Quote of the Month

When love and skill work together, expect a miracle. John Ruskin

Monday, October 22, 2012

In The Dead of Night

Just a little over a month ago, the second year of Calling Caldecott, a blog devoted to discussion about possible Caldecott Medal and Honor worthy books, was reopened..  This blog is hosted by Robin Smith, a second grade teacher at Ensworth School in Nashville, Tennessee, who is also a reviewer for Kirkus and The Horn Book and has served on numerous award committees including the Caldecott.  Her partner in this endeavor is Lolly Robinson, designer and production manager for The Horn Book, who has served on the Caldecott and Boston Globe-Horn Book Award committees.

Of the twenty-one books on their initial discussion list (linked above) I had not read six.  Of these six is the book titled The Insomniacs (G. P. Putnam's Sons) written by debut author, Karina Wolf, with illustrations by The Brothers Hilts.  Every single one of us has had sleepless nights.  But how many of us are like these three?

The Insomniacs weren't always a night family.

Indeed, most people are not night families.  An ocean voyage across twelve time zones not only means a job change for Mrs. Insomniac but a whole new opportunity awaits.  It would seem their bodies are not adapting to the switch in location.

Mother, Father and Mika can hardly make it through the day without nodding off but come night--they are wide awake.  Each has their own remedies for inducing slumber; none of which seem to work.  A group huddle, a brainstorming session, has them looking to area animals for answers.

Into the darkness they go in search of the one creature who sleeps the longest, a bear.  Approaching the hibernator haven all they discover are...bats; lots and lots of bats.  When the swirling and swooping masses have passed, pausing to look around, the Insomniacs are amazed to see busy nocturnal beings; activity abounds.

This, they believe, will do nicely.  Dusk will be their dawn.  Dawn will be their dusk.

A stroll through the moonlight along the shadowy sea, fragrant flowers, fresh baked goods and silence are the well-earned rewards after each works the nights away.  Do they miss the sun?   When you have stars and fireflies and northern lights would you?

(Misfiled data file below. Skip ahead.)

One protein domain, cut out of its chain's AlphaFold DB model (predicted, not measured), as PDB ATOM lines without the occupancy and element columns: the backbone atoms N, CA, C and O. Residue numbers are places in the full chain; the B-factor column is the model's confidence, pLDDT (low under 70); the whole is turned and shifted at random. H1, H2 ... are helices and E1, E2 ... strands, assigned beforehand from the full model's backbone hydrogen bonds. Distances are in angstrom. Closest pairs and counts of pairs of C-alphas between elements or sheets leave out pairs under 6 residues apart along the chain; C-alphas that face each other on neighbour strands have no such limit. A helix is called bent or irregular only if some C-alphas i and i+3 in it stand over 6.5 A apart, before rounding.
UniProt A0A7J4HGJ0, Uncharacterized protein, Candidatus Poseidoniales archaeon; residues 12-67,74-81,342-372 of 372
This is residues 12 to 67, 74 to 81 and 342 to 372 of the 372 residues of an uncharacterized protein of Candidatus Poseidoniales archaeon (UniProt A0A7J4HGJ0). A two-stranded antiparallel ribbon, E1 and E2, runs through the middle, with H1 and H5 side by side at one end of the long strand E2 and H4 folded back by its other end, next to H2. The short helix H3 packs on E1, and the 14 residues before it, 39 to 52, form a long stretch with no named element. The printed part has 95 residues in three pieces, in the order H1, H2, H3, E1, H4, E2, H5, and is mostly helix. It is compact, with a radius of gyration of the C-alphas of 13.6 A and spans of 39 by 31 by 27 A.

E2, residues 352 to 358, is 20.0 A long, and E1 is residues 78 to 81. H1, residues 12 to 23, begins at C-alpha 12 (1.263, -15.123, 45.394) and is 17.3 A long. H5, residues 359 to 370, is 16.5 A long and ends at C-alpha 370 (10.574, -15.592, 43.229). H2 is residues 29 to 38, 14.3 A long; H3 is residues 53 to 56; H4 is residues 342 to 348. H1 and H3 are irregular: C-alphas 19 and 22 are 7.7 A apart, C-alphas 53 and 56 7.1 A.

With the first sentence, first time picture book author, Karina Wolf, draws readers into the world of the Insomniacs.  Immediately your mind is filled with questions which she answers sentence by sentence, paying attention to atmosphere.  It is easy to get the sense that Wolf likes playing with words as some of her phrases roll with a slightly alliterative rhythm.

All her drowsy definitive words evoke a state of wakefulness and barely awake depending on the hour.  Her characters, Mother, Father and Mika respect one another, chatting, musing, thinking of possibilities.  It is in their openness one finds the delight in darkness.  Here are a couple of phrases.

Mother dragged herself to work and nodded at her desk.
Father took pictures at his studio and then took forty winks.

The cloud of animals roused and rushed into the night.

Ben Hilts and Sean Hilts, The Brothers Hilts, using pencil, charcoal and a computer, have illustrated their first children's book.  Steely, midnight blue endpapers with scattered stars set the stage.  The title page background is a dusty, tiny, floral print wallpaper with an oval framed family portrait of the Insomniacs hanging from the "M".

The first sentence sits exactly in the middle of a faded golden cityscape with a train of cars along the bottom heading into the gutter; a thin dotted line extending to the car of our characters. On the right side are six small studies of the family during their day.  This pattern is used throughout the book, double page spread, single pages and small groupings to enhance and emphasize the narrative.  The text placement is varied, becoming part of the design.

Golden yellow, spots of red, green and turquoise, rusts and browns, blues and blacks, all muted, lend to the quiet, the shift to a life in the night.  Their depiction of Father as a shorter (whose head is nearly egg-shaped) man, a photographer, next to Mother, tall, thin, a student of astronomy with short-haired, wide-eyed, Mika in her striped dress, is utterly wonderful.  Details on every turn of page invite repeated viewings.  One of my favorite pages is a tongue-in-groove wooden wall background, old fashioned single light bulb hanging down from the page top, illuminating two lines with five photographs clipped to them. These photographs illustrate the family's evening occupations as described on the opposite page, except for the last one...Mother and Mika dancing beneath a crescent moon...along with an aardvark and bear dancing too.

To be a member of The Insomniacs written by Karina Wolf with illustrations by The Brothers Hilts would indeed be a great adventure.  The attraction of living the opposite is stunning and strong.  I now know why this title is on the list; both words and pictures embrace individuality in simultaneous beauty.

For more on both the author and illustrators view their website links embedded in their names above. This is the official book trailer.

 I also thought it might be fun to read it another time playing this video in the background or on a whiteboard.

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